Crude oil spills into Alberta river 0
Red Deer River. (MIKE DREW/QMI AGENCY)
CALGARY - Residents in central Alberta are concerned about drinking-water contamination after crude oil spilled into a tributary of the Red Deer River.
Efforts to contain the spilled crude are underway, and officials are monitoring air and water quality following a leak of up to 3,000 barrels -- 470,000 litres -- from Plains Midstream Canada's Rangeland pipeline into the Jackson Creek near Sundre, Alta.
The creek is one of the tributaries of the Red Deer River, a source of drinking water for a number of municipalities.
Bruce Beattie, Reeve of Mountain View County, said residents in the Sundre area are concerned about the spill that was announced Thursday night.
"I think any time you have any of these incidences it's a major concern," Beattie said.
"I don't know if you can attach blame, but certainly the operator of the pipeline is the one who has to take responsibility for it and any cleanup for sure."
Beattie said a portion of the pipeline goes through his private property and he hasn't had any problems before.
Booms have been placed in the area of spill and the water is being contained downstream at Glennifer Lake dam near Red Deer.
Bob Curran, a spokesman with the Energy Resources and Conservation Board, said Plains Midstream has deployed appropriate employees to recover the spilled crude.
"We're monitoring. We're assisting as required," he said.
Teams with Alberta Environment and Sustainable Resource Development, Alberta Heath Services and emergency responders have also been dispatched.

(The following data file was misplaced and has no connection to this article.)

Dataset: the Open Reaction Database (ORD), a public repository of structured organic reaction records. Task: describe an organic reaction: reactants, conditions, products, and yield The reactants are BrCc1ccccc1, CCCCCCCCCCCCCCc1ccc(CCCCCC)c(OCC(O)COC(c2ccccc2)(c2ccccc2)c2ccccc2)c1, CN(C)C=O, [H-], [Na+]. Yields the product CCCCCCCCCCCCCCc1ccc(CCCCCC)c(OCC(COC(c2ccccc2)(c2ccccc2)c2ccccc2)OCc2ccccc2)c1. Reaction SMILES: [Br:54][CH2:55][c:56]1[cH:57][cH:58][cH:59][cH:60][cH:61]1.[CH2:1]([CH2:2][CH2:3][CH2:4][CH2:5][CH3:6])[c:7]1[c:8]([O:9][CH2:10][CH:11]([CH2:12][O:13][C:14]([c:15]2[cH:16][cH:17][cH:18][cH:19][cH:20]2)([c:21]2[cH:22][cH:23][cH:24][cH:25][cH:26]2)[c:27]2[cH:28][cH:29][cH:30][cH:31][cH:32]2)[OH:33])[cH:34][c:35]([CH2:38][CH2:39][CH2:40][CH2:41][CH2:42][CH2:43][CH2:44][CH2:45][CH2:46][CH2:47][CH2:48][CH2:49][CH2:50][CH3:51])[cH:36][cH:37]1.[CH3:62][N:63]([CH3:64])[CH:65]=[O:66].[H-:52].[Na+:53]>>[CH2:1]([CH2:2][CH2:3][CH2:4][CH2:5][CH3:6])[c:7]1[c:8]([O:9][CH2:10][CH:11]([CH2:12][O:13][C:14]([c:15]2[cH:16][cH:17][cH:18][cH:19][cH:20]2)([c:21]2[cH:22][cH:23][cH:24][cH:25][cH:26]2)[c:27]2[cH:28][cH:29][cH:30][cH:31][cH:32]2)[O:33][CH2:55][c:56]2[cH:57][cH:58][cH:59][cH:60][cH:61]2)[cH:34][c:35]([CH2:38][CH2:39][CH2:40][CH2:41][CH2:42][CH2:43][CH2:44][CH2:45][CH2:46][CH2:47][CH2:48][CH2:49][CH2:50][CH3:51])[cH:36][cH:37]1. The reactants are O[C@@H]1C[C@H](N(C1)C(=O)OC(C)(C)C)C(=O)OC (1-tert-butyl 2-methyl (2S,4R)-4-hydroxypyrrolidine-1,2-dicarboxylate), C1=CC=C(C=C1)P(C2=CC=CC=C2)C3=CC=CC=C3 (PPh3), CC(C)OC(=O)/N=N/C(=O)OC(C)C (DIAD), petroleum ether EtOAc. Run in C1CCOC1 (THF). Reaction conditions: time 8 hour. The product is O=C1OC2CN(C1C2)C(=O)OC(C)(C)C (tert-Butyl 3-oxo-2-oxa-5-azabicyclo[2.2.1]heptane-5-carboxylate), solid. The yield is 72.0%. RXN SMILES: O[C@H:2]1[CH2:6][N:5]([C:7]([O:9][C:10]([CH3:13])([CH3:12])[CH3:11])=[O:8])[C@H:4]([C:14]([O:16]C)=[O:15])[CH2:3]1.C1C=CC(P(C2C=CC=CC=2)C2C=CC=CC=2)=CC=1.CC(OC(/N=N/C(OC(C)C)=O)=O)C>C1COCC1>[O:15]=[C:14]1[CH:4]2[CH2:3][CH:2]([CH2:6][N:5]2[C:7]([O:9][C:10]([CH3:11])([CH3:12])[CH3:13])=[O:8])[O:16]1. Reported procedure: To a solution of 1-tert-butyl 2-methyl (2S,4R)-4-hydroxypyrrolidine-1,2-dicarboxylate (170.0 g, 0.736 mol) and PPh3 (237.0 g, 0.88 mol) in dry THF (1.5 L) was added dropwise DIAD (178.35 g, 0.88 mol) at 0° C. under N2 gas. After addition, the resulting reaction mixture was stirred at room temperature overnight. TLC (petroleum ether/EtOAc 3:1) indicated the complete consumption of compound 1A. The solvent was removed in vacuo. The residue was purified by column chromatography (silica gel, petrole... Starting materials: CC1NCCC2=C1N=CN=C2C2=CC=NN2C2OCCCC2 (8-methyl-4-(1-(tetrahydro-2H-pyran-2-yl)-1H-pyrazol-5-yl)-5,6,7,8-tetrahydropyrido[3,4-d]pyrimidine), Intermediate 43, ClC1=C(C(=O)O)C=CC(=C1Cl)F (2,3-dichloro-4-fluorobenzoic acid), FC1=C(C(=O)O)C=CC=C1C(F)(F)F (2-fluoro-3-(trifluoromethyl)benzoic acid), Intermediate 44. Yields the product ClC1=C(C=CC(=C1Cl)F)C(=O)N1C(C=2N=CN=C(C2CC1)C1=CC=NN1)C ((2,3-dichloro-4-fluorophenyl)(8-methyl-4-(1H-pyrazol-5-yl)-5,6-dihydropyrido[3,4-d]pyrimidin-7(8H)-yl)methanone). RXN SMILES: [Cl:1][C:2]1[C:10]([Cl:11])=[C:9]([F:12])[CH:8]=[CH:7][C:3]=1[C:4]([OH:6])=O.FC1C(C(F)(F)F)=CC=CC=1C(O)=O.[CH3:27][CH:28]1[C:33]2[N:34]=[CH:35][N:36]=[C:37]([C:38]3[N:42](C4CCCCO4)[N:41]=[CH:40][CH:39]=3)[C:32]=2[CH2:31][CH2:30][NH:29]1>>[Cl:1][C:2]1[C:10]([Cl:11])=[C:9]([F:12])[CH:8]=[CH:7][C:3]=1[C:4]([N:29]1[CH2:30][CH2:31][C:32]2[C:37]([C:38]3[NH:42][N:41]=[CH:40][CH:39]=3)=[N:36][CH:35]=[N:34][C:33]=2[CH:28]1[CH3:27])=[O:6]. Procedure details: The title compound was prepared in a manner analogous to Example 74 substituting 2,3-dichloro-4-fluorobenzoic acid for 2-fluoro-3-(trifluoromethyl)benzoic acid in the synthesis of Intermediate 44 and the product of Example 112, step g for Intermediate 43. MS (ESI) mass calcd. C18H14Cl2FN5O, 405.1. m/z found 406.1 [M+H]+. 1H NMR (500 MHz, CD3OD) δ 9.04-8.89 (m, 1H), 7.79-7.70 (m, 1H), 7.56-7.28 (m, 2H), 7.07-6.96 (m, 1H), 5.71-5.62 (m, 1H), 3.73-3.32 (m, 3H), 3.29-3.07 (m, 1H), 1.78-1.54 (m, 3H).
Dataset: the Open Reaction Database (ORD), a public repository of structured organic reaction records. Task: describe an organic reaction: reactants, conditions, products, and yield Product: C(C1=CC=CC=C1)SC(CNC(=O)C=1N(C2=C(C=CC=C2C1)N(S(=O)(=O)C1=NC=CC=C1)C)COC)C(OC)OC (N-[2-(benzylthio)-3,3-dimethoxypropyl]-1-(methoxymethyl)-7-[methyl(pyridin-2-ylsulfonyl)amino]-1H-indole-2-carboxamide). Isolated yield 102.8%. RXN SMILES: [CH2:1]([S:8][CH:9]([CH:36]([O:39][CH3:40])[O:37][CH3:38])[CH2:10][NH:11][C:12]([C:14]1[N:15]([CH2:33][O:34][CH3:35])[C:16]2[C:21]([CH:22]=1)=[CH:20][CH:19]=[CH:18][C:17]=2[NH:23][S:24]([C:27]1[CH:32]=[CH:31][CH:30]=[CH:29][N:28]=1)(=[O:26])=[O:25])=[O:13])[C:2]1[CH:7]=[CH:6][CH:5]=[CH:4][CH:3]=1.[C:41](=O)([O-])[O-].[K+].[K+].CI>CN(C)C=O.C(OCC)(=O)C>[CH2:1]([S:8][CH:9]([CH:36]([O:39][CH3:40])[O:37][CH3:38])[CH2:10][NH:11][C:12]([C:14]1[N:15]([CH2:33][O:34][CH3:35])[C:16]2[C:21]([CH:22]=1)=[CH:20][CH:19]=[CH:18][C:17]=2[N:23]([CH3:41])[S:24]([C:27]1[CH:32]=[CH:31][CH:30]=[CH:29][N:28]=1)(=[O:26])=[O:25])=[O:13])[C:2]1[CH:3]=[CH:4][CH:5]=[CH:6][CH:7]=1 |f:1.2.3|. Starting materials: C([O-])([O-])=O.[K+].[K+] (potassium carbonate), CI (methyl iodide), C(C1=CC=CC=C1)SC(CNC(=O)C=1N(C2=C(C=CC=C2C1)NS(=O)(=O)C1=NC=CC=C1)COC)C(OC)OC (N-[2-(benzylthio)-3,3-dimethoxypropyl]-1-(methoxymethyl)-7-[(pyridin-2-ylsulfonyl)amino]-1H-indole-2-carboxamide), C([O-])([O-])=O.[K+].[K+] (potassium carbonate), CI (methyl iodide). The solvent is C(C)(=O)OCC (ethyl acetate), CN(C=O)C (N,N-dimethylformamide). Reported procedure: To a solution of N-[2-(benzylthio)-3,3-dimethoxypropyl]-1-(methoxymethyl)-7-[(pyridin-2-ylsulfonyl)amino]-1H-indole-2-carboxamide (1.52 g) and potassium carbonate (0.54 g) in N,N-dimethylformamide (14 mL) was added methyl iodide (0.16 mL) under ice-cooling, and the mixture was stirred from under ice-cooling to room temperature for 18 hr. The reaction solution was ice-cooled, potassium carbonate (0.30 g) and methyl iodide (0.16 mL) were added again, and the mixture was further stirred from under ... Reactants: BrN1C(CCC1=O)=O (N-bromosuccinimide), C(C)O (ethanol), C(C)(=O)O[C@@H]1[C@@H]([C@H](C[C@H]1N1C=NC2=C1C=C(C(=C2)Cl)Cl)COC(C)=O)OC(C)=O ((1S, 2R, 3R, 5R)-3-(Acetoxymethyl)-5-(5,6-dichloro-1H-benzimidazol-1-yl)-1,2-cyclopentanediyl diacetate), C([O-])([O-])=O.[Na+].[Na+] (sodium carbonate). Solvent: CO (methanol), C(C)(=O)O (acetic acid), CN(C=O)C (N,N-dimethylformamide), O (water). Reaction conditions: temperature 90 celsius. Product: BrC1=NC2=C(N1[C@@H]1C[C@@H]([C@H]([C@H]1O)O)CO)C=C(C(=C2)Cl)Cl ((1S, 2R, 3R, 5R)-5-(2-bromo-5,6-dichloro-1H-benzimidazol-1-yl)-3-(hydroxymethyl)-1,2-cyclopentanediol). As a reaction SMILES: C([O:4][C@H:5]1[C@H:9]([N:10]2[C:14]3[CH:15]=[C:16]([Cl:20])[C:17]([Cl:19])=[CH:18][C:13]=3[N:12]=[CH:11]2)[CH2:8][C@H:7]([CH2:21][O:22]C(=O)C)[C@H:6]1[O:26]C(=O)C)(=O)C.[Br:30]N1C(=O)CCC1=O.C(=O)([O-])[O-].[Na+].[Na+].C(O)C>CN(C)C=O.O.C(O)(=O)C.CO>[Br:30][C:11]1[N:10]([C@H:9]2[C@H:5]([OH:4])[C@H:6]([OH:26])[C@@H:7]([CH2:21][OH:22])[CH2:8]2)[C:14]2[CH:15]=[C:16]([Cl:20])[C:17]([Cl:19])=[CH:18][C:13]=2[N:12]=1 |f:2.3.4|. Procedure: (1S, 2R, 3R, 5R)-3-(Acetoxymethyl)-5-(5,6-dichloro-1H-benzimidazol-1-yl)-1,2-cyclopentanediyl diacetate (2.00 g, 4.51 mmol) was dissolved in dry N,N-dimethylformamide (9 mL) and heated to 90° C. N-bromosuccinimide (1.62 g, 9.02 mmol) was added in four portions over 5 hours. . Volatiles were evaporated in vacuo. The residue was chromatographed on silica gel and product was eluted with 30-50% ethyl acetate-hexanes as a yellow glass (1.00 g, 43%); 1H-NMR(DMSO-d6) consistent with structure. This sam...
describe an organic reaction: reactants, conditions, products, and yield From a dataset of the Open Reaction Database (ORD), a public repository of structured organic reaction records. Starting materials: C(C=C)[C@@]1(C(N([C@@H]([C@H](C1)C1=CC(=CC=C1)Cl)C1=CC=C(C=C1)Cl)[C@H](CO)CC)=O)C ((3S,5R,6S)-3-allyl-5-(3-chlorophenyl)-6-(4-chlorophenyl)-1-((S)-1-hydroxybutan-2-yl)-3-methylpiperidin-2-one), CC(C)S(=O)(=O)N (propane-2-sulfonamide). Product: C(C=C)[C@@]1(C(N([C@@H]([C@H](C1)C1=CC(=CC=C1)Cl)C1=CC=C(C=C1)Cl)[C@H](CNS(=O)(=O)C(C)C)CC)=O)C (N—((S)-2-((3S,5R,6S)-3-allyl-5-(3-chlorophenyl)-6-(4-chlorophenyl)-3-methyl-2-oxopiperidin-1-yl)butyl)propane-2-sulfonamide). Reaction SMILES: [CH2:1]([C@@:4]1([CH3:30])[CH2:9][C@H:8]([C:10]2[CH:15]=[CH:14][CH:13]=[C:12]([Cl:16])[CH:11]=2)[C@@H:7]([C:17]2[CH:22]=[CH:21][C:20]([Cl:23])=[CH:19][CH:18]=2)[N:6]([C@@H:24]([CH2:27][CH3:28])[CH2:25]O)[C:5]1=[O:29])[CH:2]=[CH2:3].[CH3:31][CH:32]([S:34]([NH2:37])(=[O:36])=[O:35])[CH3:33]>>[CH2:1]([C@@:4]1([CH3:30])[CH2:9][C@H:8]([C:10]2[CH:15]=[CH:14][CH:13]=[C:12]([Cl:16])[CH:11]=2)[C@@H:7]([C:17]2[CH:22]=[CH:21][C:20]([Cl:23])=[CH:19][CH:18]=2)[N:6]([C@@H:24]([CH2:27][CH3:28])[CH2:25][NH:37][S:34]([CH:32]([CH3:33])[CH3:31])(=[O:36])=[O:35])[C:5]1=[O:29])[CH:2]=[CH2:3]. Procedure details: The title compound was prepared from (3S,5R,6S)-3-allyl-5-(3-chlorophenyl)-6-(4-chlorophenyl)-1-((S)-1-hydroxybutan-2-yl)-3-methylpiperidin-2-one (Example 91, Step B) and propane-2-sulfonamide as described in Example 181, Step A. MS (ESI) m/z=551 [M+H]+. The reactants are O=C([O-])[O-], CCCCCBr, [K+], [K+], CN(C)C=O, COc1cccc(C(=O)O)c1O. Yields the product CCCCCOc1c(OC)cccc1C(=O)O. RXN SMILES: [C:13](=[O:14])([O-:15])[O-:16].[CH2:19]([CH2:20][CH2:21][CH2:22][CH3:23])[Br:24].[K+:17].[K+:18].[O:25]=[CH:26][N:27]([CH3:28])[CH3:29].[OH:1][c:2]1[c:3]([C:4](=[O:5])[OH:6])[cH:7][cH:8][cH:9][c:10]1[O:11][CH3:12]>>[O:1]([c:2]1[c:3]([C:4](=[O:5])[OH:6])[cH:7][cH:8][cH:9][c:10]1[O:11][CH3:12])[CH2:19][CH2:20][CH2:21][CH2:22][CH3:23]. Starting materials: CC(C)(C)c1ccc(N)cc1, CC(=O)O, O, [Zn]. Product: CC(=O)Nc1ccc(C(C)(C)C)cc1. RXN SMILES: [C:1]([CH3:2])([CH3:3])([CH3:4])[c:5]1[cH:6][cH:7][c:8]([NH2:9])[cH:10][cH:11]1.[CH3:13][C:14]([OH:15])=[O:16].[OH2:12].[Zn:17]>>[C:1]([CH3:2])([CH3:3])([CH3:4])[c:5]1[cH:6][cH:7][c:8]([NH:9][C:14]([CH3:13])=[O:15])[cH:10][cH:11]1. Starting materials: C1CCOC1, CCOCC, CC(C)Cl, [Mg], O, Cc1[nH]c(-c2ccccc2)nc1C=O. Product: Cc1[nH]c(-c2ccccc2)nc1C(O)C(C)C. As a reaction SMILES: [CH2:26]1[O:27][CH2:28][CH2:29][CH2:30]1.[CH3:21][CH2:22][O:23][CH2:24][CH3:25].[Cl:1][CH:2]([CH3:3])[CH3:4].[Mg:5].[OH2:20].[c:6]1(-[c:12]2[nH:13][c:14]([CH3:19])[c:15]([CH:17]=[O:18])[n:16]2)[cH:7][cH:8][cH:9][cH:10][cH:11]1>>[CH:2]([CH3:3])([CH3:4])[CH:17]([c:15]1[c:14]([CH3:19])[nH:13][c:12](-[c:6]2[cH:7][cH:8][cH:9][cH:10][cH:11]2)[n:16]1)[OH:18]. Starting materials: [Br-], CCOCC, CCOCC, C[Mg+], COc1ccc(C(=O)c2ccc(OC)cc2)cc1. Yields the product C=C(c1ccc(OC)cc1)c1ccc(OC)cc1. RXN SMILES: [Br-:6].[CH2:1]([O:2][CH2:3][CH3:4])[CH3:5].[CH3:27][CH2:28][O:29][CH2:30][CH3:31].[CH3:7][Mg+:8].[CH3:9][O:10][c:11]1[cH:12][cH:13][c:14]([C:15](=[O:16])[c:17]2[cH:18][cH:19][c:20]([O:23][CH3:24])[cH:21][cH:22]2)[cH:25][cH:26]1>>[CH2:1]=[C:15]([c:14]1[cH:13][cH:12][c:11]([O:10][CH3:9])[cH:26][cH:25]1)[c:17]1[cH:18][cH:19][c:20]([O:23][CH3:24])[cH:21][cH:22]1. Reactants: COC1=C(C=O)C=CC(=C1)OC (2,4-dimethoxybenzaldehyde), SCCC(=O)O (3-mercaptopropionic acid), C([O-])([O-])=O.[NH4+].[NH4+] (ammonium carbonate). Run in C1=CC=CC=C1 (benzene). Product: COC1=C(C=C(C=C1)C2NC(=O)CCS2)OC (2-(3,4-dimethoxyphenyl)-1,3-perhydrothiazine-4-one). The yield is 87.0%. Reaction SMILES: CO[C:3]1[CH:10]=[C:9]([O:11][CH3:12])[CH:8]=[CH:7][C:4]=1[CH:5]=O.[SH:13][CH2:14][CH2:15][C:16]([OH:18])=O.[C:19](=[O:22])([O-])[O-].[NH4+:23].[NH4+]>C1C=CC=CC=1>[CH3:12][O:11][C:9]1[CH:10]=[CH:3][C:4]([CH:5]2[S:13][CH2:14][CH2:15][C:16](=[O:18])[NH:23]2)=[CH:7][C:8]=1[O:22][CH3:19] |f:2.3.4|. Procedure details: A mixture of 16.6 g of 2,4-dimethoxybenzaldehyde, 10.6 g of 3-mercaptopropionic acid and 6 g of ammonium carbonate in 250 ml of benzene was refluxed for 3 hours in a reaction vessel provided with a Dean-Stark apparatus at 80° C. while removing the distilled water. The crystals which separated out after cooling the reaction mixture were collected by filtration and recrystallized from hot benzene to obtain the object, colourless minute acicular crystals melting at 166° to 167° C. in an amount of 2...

Curran said there's no indication as to how long monitoring teams will be deployed, but work will continue until officials conclude the environment and residents are safe.
The spill comes as Plains Midstream continues to clean up an April 29, 2011, pipeline spill of 4.5 million litres of oil northeast of Peace River, Alta.
The company said they're co-operating with provincial regulators to fix the problem in central Alberta.
"Plains' first priorities are to ensure the safety of community members and workers, and to minimize environmental impacts," the company said in a news release.
"Light sour crude oil has a strong petroleum odour but this odour does not pose a health or safety risk to the public."
Jessica Potter, a spokeswoman for Environment Alberta, said residents downstream from Sundre have been told not to take water from the river for any use until contamination has been ruled out.
Leslie Chivers, a spokesman for the City of Red Deer, said they're monitoring the situation as things develop, but are asking residents to check the city's website and follow them on Twitter or on Facebook for updates.